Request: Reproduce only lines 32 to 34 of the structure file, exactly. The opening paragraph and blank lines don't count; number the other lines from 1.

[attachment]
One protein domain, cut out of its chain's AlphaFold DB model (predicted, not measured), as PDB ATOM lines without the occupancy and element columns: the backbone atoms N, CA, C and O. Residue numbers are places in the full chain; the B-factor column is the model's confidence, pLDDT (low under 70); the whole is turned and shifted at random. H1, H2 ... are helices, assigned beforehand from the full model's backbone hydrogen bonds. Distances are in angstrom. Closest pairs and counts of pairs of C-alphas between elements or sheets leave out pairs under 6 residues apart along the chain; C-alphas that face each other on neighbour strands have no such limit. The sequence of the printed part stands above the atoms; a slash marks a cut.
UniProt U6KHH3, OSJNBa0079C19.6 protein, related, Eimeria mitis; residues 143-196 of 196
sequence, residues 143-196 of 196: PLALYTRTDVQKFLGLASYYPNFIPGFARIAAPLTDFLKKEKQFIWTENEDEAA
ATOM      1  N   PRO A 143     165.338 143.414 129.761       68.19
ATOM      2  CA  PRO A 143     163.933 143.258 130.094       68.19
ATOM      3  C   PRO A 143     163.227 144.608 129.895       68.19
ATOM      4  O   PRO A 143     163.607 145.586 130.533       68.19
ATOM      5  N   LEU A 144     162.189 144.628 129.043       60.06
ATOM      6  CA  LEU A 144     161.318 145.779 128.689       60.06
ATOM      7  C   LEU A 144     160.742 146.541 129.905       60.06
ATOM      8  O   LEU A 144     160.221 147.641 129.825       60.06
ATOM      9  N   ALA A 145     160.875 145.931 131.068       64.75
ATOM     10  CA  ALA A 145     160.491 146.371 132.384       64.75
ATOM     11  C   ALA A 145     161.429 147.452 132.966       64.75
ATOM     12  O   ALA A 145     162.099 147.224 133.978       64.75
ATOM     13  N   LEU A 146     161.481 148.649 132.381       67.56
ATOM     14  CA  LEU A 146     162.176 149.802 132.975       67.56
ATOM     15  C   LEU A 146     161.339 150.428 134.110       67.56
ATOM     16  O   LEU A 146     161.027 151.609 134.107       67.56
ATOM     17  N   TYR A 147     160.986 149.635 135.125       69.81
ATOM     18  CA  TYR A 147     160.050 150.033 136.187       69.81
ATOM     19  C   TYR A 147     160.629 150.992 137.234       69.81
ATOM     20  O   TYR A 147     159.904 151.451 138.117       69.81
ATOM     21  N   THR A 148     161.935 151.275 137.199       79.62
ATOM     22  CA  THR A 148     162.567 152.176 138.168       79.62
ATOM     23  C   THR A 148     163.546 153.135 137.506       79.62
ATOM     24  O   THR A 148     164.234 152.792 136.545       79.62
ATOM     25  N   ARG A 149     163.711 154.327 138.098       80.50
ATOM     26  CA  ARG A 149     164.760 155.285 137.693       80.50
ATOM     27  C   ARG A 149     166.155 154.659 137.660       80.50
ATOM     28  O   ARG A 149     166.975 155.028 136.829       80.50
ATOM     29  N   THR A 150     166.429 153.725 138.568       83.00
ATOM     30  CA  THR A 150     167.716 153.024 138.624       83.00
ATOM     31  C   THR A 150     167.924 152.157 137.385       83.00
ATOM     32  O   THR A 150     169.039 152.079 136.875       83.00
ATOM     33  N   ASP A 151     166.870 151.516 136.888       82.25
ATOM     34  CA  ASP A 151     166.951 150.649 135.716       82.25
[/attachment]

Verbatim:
ATOM     30  CA  THR A 150     167.716 153.024 138.624       83.00
ATOM     31  C   THR A 150     167.924 152.157 137.385       83.00
ATOM     32  O   THR A 150     169.039 152.079 136.875       83.00